This afternoon I wrote down:
“I want to observe the gradual
Decrease of the angle at which light
Grabs hold of the wild vine on the façade
Of our house in Carmen.”
The Old City slips into dusk.
Lit squares appear on the houses opposite
Where one-eyed cats
Sleep among nocturnal flowers
That open up purple in the dark
Or the tumbled-over stone blocks
Resembling children’s graves.
Korean tourists mill along the city walls
In identical raincoats.
(It was raining half an hour ago.)
On the other side, invisible from here,
I evoke the Sponza Palace
Built following the Fibonacci pattern
And divided into golden sections
As, again, is my body
And the direction into which sunflowers grow
As well as the spiral geometry
According to whose laws
This cigarette smoke
Coils and mathematically
Ascends into the sky.
I listen to the breathing of the hypnotic giardini.
Anticipate the imminent going from here.
The journey that doesn’t even ask for evidence
‘Cause it has already incised itself into the feet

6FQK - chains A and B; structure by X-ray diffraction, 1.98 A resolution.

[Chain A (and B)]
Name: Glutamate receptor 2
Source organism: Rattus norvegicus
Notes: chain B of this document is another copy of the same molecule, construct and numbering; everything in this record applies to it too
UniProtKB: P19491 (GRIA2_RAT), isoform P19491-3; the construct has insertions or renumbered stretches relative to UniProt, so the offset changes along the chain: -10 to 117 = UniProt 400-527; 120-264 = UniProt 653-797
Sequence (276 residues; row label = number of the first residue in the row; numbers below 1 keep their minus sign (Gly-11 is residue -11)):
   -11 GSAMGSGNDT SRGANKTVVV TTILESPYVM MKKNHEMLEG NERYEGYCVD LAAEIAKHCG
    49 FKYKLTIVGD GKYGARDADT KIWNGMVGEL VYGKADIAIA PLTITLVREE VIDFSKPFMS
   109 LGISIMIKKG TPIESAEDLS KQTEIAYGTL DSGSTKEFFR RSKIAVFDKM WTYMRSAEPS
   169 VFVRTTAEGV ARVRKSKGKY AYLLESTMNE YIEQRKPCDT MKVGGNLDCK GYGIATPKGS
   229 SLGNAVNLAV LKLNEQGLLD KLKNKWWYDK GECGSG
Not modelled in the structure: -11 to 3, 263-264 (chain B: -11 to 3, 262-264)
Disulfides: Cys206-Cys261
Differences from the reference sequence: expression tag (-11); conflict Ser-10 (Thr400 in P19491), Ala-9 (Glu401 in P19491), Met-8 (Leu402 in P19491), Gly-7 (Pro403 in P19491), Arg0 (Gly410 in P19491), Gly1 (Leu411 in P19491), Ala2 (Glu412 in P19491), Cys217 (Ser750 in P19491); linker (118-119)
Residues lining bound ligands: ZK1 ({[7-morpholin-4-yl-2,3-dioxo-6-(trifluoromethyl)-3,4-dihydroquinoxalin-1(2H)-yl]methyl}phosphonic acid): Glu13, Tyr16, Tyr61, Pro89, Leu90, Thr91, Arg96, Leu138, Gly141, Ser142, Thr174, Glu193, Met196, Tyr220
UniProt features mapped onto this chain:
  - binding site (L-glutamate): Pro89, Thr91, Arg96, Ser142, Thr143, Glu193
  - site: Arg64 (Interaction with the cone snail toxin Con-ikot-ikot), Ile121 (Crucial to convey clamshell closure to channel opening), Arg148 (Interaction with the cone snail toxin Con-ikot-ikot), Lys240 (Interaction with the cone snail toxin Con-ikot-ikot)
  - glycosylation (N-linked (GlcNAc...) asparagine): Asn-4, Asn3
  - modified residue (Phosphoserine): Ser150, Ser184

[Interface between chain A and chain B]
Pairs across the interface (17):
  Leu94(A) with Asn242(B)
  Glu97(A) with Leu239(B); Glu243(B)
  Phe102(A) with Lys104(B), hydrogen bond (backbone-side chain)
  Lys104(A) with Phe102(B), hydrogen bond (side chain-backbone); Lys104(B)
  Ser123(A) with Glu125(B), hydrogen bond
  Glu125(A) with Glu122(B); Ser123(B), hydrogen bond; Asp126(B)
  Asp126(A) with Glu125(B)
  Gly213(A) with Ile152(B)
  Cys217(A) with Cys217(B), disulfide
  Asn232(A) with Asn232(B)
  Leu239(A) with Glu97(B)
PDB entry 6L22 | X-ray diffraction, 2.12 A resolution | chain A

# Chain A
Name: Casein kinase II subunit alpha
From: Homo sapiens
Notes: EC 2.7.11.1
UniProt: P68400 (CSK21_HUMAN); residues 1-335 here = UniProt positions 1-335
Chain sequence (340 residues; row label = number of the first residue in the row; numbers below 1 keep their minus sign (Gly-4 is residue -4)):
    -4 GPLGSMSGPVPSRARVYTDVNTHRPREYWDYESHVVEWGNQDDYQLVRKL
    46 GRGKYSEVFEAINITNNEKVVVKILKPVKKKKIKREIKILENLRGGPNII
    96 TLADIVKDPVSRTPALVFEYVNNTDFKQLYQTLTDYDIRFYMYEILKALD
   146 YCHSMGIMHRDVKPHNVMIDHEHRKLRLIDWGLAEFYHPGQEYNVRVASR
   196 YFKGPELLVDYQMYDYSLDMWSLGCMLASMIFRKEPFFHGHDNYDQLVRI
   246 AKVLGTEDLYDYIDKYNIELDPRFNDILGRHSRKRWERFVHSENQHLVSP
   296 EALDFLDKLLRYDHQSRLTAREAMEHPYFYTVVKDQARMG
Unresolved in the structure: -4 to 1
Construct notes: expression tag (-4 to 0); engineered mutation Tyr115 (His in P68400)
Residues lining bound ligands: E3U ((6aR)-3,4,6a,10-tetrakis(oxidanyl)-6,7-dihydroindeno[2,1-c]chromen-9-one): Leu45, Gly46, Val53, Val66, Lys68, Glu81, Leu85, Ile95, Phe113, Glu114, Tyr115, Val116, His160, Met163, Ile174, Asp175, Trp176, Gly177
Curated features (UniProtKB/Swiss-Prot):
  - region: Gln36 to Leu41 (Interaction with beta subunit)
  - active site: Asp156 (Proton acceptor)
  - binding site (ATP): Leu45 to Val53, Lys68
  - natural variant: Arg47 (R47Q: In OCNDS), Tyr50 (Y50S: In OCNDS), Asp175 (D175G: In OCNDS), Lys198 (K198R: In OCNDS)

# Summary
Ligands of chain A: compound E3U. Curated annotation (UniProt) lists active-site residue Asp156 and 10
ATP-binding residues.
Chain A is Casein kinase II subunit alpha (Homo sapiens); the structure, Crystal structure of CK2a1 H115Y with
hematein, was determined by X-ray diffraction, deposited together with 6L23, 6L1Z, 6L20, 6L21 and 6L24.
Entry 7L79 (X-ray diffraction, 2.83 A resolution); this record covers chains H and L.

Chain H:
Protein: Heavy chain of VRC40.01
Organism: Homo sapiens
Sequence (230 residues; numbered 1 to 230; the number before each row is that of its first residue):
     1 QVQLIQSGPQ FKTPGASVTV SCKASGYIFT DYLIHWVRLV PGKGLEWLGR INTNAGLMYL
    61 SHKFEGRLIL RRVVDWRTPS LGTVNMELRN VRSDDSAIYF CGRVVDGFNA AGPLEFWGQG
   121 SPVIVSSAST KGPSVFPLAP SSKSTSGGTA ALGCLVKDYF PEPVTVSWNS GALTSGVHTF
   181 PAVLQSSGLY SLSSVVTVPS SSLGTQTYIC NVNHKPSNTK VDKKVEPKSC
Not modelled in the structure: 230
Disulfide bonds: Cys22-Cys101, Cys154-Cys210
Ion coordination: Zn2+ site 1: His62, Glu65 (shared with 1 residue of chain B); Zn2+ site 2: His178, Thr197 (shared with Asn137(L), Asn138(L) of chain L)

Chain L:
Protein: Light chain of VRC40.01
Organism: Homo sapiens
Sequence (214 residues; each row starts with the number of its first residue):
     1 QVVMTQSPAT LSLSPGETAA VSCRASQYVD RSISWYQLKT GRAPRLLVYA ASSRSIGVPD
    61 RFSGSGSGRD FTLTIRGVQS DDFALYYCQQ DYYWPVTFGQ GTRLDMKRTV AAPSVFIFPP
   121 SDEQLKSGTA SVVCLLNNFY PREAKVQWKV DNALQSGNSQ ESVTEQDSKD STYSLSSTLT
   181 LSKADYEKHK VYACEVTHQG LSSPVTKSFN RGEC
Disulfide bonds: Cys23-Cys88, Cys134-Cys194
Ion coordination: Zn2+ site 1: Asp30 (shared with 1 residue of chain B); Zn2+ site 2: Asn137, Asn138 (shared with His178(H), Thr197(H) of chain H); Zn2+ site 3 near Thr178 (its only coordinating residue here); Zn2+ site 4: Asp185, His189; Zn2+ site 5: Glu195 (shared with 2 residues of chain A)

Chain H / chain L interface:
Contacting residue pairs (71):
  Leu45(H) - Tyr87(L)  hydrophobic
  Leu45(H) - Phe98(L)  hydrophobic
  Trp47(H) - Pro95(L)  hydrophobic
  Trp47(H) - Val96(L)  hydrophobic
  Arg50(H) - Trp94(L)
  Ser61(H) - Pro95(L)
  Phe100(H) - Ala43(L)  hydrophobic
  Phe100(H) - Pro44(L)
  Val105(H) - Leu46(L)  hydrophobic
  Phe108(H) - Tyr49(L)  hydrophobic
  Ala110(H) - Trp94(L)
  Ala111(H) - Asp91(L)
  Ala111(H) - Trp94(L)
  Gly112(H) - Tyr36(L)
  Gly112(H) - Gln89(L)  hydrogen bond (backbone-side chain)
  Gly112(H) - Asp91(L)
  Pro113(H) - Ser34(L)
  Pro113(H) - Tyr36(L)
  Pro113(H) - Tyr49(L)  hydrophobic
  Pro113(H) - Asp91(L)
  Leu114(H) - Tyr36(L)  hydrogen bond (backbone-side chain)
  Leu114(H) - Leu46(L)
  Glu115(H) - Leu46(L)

As fatigue it will eventually cause
And I feel it as the need
To leave the window
And turn on the gas cooker
To make tea.
Then I remember your words:
“I don’t need storms or big amplitudes –
Just a simple rippling of life.”
I, on the other hand,
Would love to observe a city
Through the shift of seasons,
As I will be saying
Only a few months from now
While we rush down a highway
Somewhere in South Delhi
Evading the blinding headlights
From the opposite direction.
We, who will have known each other
Only for three weeks by then
And are already buying a suit
For his best friend.
At the moment, still,
It’s hard for me to leave the walled city,
So safely enveloped in its stone embrace,
And reflected in its precise beauty.
They say, if you cut the skin
At the right angle
You can significantly lessen
The poem is taken from her unpublished collection A Moon in Piece, translated from Croatian.
Indian Review | Author Profile | Lora Tomas is an indologist, writer, translator and editor from Croatia, currently living and working in Bangalore. In the past, She has worked as English and Hindi teacher, and Hindi advisor and translator for Croatian Television. She has also co-edited and translated into Croatian a selection of contemporary Indian women writing Popodnevni pljuskovi (Afternoon Showers), published by the VBZ Publishing House, Zagreb, 2011, and have contributed travelogues, interviews, and other articles for Croatian, Indian and Asian publications, and web portals such as Him?l, Fountain Ink, Goa Herald, Jet Wings, and H-Alter.